UK / Russia / France / Italy / Netherlands, 1992
Review by Jenny Jediny
Posted on 17 February 2008
Source Sony Pictures Classics DVD
Categories The Lyricism of Sally Potter
There is a charmed aura to Sally Potter’s Orlando, particularly that of a director demonstrating not only self-assurance, but joy in her work. Adapting Virginia Woolf’s dense 1928 novel could not have been an easy task, and yet Potter’s script is blithe and witty, casually accepting the paradox of Woolf’s story and asking that we do the same. Woolf’s Orlando is a “biography” of an Elizabethan man who does not grow old, but undergoes a metamorphosis, becoming a woman – but remaining the same person – halfway through the novel. Now considered a literary landmark for gender studies, the book is an obvious match for Potter, considering her previous treatises on feminist film theory. Potter’s Orlando pushes the material beyond gender, however, into an affecting exploration of both art and identity.
While there are clearly masculine and feminine issues addressed, as Orlando’s gender will alternate, Potter is playful in establishing a blurry line between what makes one a “man” as opposed to a “woman.” Dividing the film into historical periods, Potter landmarks centuries with encompassing life experiences, subtitling sections “Death,” “War” for another, “Love,” “Society,” “Sex,” and eventually, “Birth.” (The last perhaps, leans a bit more toward one gender than another, but Potter cleverly modifies the concept). Situations repeat, and reverse themselves; “Love,” as experienced by the male Orlando, is tumultuous, when a feisty Russian princess rebukes his love, or rather, his declaration of possession through mere adoration. Similarly, the female Orlando will later disappoint a male suitor, pointing out that he cannot win her love through one-sided worship – both rejected men comment on the “treachery of women,” whereas Potter displays the humorous irony of mutual, gender-neutral heartbreak.
Much of the humor in Orlando can be attributed not only to Potter’s writing, but also to Tilda Swinton’s performance as the title character. Physically Swinton pulls off both sexes, and also invokes the self-referencing style of Woolf with a poised, affable tone that is key in the film connection with the viewer. Rather than the detached manner of many period pieces, Orlando’s postmodern glances and comments to the camera add warmth, bridging not merely gaps in time, but the distance between the viewer and subject – the experiences occurring are indeed on screen, but are tangible, universal experiences in some sense, despite class, time, or gender.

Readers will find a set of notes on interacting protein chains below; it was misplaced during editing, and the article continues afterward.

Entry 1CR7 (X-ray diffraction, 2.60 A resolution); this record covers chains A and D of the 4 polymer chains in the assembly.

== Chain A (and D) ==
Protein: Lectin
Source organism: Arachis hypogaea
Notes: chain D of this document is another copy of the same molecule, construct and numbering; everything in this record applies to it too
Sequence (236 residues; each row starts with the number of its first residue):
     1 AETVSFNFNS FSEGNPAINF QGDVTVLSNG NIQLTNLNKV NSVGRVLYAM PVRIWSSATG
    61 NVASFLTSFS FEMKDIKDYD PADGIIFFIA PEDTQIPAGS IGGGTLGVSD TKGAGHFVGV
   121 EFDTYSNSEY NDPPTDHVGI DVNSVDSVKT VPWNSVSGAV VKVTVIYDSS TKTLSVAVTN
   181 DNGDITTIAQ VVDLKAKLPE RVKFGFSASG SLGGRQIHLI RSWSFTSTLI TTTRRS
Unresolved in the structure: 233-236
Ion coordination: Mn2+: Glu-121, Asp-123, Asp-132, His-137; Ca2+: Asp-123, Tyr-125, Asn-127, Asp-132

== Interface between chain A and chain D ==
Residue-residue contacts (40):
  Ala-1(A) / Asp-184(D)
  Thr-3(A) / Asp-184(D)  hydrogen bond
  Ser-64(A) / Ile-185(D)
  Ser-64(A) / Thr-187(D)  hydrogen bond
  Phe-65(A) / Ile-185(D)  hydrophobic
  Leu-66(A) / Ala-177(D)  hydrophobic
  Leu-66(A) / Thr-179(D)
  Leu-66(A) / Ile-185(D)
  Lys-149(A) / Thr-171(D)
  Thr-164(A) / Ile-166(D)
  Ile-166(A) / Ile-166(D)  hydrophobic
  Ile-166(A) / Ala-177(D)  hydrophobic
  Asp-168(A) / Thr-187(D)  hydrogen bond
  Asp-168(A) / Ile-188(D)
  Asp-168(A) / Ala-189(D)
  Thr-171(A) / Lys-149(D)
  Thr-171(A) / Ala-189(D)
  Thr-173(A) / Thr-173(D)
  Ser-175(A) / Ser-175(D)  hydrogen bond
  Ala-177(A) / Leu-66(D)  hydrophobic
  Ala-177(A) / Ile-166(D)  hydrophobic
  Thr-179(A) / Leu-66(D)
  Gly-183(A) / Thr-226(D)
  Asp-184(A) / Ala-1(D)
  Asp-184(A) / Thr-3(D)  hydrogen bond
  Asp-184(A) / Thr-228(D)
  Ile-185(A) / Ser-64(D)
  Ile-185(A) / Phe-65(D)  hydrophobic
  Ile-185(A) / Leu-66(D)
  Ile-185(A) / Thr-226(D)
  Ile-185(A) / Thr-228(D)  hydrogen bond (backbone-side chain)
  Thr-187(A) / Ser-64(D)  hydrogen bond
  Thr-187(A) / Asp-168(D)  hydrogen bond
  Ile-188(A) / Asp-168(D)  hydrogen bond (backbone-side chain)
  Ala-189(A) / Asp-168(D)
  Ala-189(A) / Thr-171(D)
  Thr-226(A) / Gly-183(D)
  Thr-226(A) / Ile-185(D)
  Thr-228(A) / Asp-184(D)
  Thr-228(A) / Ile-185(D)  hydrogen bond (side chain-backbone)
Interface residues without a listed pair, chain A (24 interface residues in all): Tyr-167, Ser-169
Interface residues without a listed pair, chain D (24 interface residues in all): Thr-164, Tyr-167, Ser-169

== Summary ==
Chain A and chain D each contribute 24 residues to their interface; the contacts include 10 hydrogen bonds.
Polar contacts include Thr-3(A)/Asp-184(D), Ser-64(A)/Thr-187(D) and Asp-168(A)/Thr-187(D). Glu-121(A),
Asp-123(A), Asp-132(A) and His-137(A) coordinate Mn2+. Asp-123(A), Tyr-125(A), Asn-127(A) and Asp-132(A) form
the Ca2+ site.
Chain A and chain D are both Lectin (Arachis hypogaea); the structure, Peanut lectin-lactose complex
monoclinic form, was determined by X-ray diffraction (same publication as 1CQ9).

On the other hand, Orlando offers an impossible experience: the ability to not merely time travel, but to experience various states of existence. Orlando’s life as a woman touches on this with a bit more depth, as these sequences take place during time periods of female subjugation in European society. While the male Orlando has no issue maintaining upper class social status as a bachelor, the female Orlando is labeled a lost “creature” due to a lack of husband or father (necessary for female guidance, of course). Orlando eventually loses her vast estate, a moment she does not find tragic, but instead fully embraces. This ability to survive, and Orlando’s willingness toward reinvention mirrors Potter’s perceptive commentary on creation within the film; Orlando is indeed a conception, certainly of gender, but also of the constantly evolving self. Consider the final sequence of “Birth;” Orlando has now arrived in the modern world, with not merely a daughter, but a novel that will be published. As the novel is a story of “her” life, Potter’s film is a collection of life’s experiences, the passage of time we all inevitably face. Orlando’s written expression of these events, in conjunction with her actual child, finally brings her the relief she has sought for centuries, and the assurance that she will live on in more ways than one.
Orlando’s effortlessness shows maturity, a sense of moving forward. Nearly a decade before embarking on this project, Potter experienced harsh rejection with The Gold Diggers, but clearly took the experience as an opportunity to grow, maintaining her individual vision as a filmmaker. The sumptuous result, Orlando, offers a lively challenge; in the words of Queen Elizabeth I, who instructs Orlando, “Do not fade. Do not wither. Do not grow old,” Potter dares us – and herself – to keep evolving, whether in life or art, despite our mortality.